The question of happiness is forever being discussed: eventually it gets worn down and loses its edge. But although it’s become so common- place, and seems so simple, it’s still an enthralling question, one that involves a whole skein of factors not easy to untangle. … [T]he pursuit of happiness isn’t a pointless quest. We really can be happier if we think about our lives, if we work on ourselves, if we learn to make more sensible decisions, or indeed if we alter our thoughts, our beliefs, or the way we imagine ourselves and the world.

On why there is no recipe for happiness:

Another difficulty arises from the notably relative character of happiness: it varies with each culture and each individual, and, in every person, from one phase of life to the next. It often takes on the guise of things we don’t have: for someone who is ill, happiness lies in health; for someone who is unemployed, it’s in work; for some single people, it lies in being a couple—and, for some married people, in being single again! These disparities are heightened by a subjective dimension: artists are happy when practicing their art, intellectuals when handling concepts, romantics when they are in love.

Sigmund Freud, the father of psychoanalysis, shed considerable light on this point when he noted in Civilization and Its Discontents:

In this, [the individual’s] psychical constitution will play a decisive part, irrespectively of the external circumstances. The man who is pre-dominantly erotic will give first preference to his emotional relationships with other people; the narcissistic man, who inclines to be more self-sufficient, will seek his main satisfactions in his internal mental processes; the man of action will never give up on the external world on which he can try out his strength.

The origins of the word

In Greek, the word for happiness, eudaimonia, can be taken to mean “having a good daimon.” These days, we would say “having a guardian angel,” or “being born under a lucky star.” In French, bonheur comes from the Latin bonum augurium: “good omen” or “good fortune.” In English, happiness comes from the Icelandic root happ, “luck” or “chance,” and there is indeed a large element of “luck” in being happy, if only because happiness is, as we shall see, to a large degree based on our sensibility, on our biological inheritance, on the family and social environment in which we were born and grew up, on the surroundings in which we develop and on the encounters that mark our lives.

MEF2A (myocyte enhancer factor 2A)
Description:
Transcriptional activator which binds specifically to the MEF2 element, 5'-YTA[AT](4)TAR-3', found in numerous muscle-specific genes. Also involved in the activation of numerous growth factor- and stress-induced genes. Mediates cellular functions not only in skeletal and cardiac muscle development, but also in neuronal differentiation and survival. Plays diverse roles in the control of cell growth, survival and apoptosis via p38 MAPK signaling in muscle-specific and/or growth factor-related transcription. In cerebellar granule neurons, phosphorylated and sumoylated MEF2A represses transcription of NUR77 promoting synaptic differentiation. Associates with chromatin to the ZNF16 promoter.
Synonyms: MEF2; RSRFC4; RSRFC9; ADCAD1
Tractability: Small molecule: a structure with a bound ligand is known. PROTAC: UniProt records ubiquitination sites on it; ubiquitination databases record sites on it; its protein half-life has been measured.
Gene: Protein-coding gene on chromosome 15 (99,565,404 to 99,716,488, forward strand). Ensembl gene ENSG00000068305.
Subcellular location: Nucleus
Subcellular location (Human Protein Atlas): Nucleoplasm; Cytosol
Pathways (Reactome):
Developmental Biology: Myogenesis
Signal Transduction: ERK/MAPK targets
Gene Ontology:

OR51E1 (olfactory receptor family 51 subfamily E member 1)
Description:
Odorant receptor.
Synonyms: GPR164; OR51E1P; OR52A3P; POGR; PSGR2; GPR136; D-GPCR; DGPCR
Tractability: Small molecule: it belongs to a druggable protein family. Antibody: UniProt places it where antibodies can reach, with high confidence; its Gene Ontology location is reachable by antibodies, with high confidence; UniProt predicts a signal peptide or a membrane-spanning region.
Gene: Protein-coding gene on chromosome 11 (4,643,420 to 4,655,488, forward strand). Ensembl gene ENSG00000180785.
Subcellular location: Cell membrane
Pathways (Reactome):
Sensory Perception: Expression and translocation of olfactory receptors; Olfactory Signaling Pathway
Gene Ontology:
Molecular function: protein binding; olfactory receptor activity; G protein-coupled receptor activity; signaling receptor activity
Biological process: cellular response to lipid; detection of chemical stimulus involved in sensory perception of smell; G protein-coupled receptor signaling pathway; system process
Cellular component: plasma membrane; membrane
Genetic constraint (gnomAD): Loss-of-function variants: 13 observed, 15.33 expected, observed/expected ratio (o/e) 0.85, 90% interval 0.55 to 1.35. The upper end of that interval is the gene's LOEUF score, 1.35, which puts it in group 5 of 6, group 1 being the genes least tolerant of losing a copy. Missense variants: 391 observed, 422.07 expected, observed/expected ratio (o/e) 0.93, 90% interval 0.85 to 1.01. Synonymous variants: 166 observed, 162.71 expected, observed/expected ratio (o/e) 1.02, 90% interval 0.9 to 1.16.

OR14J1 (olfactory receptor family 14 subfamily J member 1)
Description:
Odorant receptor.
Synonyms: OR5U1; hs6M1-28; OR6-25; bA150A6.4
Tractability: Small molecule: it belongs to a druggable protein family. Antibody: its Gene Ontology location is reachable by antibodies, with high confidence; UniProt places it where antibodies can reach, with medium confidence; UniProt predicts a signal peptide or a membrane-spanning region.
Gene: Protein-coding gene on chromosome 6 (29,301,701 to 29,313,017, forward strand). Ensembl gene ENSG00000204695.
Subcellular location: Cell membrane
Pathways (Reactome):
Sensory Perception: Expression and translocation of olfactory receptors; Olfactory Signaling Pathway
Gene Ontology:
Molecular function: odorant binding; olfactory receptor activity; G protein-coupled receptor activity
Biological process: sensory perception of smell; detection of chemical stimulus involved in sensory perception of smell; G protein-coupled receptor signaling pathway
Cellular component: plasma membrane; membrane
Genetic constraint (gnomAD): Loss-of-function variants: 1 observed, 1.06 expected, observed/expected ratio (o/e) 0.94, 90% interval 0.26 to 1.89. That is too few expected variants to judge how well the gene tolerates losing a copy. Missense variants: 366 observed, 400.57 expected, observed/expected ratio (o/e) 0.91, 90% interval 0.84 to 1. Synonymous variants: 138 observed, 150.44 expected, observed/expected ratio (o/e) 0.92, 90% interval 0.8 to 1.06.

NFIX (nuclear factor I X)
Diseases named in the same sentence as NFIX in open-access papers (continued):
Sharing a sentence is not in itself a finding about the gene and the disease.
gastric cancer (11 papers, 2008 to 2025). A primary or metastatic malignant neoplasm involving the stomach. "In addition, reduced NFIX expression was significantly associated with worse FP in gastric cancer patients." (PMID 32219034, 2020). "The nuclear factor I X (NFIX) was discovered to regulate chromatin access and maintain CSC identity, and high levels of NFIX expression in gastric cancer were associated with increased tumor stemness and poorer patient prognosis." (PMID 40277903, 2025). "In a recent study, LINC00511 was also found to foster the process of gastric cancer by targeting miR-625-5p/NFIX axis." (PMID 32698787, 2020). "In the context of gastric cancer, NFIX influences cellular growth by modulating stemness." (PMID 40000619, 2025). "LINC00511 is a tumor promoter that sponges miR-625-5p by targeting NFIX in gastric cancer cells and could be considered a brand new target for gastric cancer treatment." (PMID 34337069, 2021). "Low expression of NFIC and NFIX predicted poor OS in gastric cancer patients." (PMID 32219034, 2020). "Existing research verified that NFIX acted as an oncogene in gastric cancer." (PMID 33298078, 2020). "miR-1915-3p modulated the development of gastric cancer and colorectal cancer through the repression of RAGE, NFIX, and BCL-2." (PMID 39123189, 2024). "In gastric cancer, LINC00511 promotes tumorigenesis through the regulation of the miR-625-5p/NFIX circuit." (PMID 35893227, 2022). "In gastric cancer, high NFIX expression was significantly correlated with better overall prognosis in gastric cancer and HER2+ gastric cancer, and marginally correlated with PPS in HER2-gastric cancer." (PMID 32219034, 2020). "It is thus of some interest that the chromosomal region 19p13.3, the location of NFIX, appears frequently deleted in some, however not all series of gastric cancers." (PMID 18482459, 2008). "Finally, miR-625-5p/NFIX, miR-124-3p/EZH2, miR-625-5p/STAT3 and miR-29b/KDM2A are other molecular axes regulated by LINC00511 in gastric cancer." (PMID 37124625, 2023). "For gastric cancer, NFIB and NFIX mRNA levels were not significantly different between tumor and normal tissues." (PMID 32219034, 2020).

The philosophical journey and the path to wisdom

We are conditioned but not determined by various factors to be more or less happy. So, by using our reason and will, for example, we have the ability to increase our capacity for happiness (though the success of our quest is not thereby guaranteed). Because they shared this conviction, many philosophers have written books purportedly on “ethics,” devoted to what will encourage us to lead the best and happiest lives imaginable. And isn’t this philosophy’s main rationale? Epicurus, a sage from Athens who lived shortly after Aristotle, points out that “in the study of philosophy, pleasure accompanies growing knowledge; for pleasure does not follow learning; rather, learning and pleasure advance side by side.” This quest for a “good” or “happy” life is called wisdom.


So it is a philosophical journey, in this broader sense, that I would like to propose to the reader. There is nothing linear about the route, which won’t be following the chronological order of the authors’ lives or the emergence of concepts: this would be conventional and boring. It is, instead, a ramble, the most exciting imaginable, with many questions and concrete examples on the way.

The intellectual distrust of happiness

The essayist Pascal Bruckner offers another view: “I love life too much to wish to be permanently happy.” Indeed, there is a movement against the pursuit of happiness, which I've discussed before. Lenoir, however, adds to this conversation and speaks to a reason for the intellectual mistrust in happiness: vulnerability.

I think that there is another reason why certain academics and intellectuals mistrust this theme and are reluctant to tackle it—a reason that they find difficult to admit to: to discuss it properly, we have to expose ourselves on a personal level. We can discourse ad nauseam about language, hermeneutics, the theory of knowledge, epistemology or the organization of political systems without this necessarily involving us intimately. Things are completely different when it comes to the question of happiness, a question that, as we shall see, affects our emotions, our feelings, our desires, our beliefs and the meaning we give to our lives. It’s impossible to give a lecture or a talk on this subject without a member of the audience asking, “What about you? What’s the meaning of your life? What system of ethics do you follow? Are you happy? Why?” A lot of people find these questions embarrassing.

In the end, happiness is a philosophical pursuit. Happiness: A Philosopher's Guide is a great place to start your inquiry.